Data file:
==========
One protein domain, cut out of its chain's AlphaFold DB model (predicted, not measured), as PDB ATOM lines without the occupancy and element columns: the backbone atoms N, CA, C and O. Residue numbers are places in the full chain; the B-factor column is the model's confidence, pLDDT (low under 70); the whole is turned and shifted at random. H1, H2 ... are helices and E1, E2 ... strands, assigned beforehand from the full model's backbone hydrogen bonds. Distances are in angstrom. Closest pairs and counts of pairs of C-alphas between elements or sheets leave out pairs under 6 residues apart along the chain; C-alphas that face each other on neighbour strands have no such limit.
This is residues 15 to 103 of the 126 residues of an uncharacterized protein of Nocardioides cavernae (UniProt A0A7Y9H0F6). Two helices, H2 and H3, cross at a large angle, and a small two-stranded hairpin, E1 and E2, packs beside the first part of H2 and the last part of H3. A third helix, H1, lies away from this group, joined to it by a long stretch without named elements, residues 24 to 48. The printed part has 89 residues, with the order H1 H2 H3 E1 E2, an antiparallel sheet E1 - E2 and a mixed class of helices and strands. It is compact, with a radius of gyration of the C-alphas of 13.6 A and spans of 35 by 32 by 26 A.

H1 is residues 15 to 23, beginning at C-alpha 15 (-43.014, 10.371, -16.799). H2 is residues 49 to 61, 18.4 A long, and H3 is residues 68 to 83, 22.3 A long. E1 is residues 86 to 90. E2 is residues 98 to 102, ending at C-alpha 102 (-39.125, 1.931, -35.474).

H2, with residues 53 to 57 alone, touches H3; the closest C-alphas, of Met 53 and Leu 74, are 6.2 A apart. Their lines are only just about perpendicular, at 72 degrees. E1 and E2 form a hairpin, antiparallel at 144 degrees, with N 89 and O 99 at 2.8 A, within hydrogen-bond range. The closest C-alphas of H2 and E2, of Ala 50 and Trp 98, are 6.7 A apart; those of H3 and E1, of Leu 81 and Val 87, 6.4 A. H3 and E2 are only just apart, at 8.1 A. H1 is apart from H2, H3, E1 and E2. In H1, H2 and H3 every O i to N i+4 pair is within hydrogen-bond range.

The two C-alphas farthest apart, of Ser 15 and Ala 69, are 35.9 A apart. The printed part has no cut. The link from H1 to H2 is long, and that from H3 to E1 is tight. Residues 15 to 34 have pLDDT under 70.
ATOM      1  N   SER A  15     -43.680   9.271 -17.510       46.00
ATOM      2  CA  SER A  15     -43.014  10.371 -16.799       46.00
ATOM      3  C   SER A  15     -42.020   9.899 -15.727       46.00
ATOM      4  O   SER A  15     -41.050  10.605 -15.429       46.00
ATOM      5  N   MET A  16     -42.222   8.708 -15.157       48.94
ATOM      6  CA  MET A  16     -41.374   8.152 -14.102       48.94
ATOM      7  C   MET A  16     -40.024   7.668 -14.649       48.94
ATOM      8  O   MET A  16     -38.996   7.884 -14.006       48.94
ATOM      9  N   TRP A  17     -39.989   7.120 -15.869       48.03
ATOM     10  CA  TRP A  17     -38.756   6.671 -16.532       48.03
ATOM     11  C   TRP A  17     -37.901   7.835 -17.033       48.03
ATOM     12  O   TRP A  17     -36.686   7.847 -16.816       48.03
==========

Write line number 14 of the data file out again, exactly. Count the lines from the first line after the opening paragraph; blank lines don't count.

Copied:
ATOM     10  CA  TRP A  17     -38.756   6.671 -16.532       48.03